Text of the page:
INTRODUCTION . DATA . RULES . CODES . UNCERTAINTY . CONTEXT
Know the Self to be sitting in the chariot, the body to be the chariot, the intellect the charioteer, and the mind the reins. The senses they call their horses, the objects of the senses their roads. -- The Hindu Upanishads
How is it that human beings are able distinguish one incoming message from another?
Begin by looking at Figure 1. What can you say about it?
"It's gray." Anything else? Interestingly, no - the figure is uniformly the same shade of gray. Because no part of it is different than any other part, all that can be said is, "it's gray." 3001
Pause for a moment -- is this really true? (You can say things such as, "it's on this page," or "it has a green border," but those are really statements about Figure 1 and this page of the display. There's really nothing else that can be said about the contents of Figure 1 alone.)
Next, consider Figure 2.
The next picture illustrates the process of "seeing grays."
According to the fundamental Shannon/Weaver model of communication, this "seeing" corresponds to the receiver's noticing a signal in a medium. In this case, of course, the medium is light, the transmitter would be the grey diagram, and the receiver would be the person's eye.
These noticeable signals are called data.
Data is what human beings perceive directly
with their senses, and data always represent the differences that the person can discriminate among his
or her incoming signals.
For example, reconsider the "two-grays" diagram. Because viewers notice differences in the data that they receive, they become able to make definitive statements about the image. They can identify left (the light side) and right (the dark side). They can locate the boundary between the two sides. They can say that the two sides are about the same size, and so on. These statements represent information that the viewers have created from the data that they received. In other words, as a person is able to explain how this particular image is unique and different from other possible images, the person is said to be more informed about this image.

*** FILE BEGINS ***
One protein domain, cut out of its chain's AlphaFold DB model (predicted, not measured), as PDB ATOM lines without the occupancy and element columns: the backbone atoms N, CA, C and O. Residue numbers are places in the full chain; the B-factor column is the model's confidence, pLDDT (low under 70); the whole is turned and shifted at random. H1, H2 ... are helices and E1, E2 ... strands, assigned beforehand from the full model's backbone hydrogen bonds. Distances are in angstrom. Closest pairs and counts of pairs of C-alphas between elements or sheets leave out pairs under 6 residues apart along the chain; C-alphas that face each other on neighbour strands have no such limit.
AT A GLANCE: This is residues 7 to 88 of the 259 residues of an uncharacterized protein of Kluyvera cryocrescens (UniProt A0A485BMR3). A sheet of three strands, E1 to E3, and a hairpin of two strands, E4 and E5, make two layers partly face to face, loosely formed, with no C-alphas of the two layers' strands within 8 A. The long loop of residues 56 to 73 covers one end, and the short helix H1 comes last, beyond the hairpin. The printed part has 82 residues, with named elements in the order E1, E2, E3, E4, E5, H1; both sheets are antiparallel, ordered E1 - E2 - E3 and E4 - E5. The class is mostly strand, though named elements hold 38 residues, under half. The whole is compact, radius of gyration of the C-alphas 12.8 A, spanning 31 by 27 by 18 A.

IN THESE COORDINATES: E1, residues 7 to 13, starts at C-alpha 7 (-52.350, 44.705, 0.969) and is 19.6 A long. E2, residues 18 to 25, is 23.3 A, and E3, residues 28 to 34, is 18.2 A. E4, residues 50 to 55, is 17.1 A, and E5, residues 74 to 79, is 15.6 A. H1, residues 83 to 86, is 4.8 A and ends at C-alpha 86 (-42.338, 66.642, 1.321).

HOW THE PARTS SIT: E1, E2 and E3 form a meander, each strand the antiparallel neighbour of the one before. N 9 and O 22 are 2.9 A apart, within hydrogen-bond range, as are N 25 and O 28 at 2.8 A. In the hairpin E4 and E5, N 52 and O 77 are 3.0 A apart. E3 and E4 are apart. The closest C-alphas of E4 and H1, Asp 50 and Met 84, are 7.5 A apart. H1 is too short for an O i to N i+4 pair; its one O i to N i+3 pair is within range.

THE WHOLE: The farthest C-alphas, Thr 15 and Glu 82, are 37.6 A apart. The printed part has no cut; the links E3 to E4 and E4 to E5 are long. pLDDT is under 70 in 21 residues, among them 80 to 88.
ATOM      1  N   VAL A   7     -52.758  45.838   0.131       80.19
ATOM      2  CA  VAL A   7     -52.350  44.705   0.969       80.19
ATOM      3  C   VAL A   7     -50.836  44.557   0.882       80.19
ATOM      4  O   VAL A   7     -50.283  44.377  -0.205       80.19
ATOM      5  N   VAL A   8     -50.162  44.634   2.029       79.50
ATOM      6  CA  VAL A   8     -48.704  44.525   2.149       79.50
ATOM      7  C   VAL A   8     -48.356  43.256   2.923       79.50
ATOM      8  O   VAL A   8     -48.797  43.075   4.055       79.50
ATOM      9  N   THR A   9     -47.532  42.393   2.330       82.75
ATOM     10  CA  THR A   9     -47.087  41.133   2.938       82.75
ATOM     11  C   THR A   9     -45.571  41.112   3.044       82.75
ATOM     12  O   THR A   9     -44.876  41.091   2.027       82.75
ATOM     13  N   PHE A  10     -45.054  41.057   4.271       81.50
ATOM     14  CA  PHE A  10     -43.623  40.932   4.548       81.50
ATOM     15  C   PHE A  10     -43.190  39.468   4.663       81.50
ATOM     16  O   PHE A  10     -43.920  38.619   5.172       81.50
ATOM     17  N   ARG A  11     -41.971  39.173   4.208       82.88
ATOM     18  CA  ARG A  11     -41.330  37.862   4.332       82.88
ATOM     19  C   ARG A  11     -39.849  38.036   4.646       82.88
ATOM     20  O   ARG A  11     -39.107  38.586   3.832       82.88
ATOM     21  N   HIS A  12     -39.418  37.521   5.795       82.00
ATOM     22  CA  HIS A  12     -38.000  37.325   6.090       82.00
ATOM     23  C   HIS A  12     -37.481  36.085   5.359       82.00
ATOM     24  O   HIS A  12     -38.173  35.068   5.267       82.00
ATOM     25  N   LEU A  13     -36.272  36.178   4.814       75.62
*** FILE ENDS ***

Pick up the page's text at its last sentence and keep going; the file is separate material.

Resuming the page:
Next consider Figure 3. How does this figure differ from Figures 1 and 2?
Notice that the viewer can still define "left and right," "light and dark," the ideas of "boundary" and "area" and so on. However, something else has been added -- the "stripes" of lighter colored gray appear to be arranged in a regular, predictable way from the "top, left" to the "bottom, right." This predictable, repeated occurrence of data is called a pattern.
Next consider Figure 4. How does its pattern differ from the pattern of Figure 3?
While the pattern in Figure 4 does appear to be regular and predictable, it is more difficult to describe. Figure 3 is "...a background of dark gray overlaid by light gray diagonal lines approximately two inches apart." But what statement would accurately describe the pattern of Figure 4? 1036 3002 3003 3021 3022
This observation - that some patterns are more easily described than others - leads to the creation of two more terms: simple, for easily described patterns, and complex, for patterns that are difficult to describe. And it further leads to the invention of the kind of statement that is called a rule. Rules are explained in the next section of this tutorial.